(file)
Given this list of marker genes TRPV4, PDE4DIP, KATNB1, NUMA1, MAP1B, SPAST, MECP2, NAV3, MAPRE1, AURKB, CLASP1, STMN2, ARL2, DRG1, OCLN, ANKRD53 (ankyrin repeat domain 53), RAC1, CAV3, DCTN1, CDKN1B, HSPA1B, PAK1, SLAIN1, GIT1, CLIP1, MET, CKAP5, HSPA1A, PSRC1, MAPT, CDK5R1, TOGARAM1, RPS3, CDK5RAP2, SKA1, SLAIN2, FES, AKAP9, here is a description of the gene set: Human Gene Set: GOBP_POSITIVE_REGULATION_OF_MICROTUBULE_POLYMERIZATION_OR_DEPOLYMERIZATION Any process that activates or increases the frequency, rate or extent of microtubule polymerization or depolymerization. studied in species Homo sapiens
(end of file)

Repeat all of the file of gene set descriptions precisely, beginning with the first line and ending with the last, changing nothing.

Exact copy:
Given this list of marker genes TRPV4, PDE4DIP, KATNB1, NUMA1, MAP1B, SPAST, MECP2, NAV3, MAPRE1, AURKB, CLASP1, STMN2, ARL2, DRG1, OCLN, ANKRD53 (ankyrin repeat domain 53), RAC1, CAV3, DCTN1, CDKN1B, HSPA1B, PAK1, SLAIN1, GIT1, CLIP1, MET, CKAP5, HSPA1A, PSRC1, MAPT, CDK5R1, TOGARAM1, RPS3, CDK5RAP2, SKA1, SLAIN2, FES, AKAP9, here is a description of the gene set: Human Gene Set: GOBP_POSITIVE_REGULATION_OF_MICROTUBULE_POLYMERIZATION_OR_DEPOLYMERIZATION Any process that activates or increases the frequency, rate or extent of microtubule polymerization or depolymerization. studied in species Homo sapiens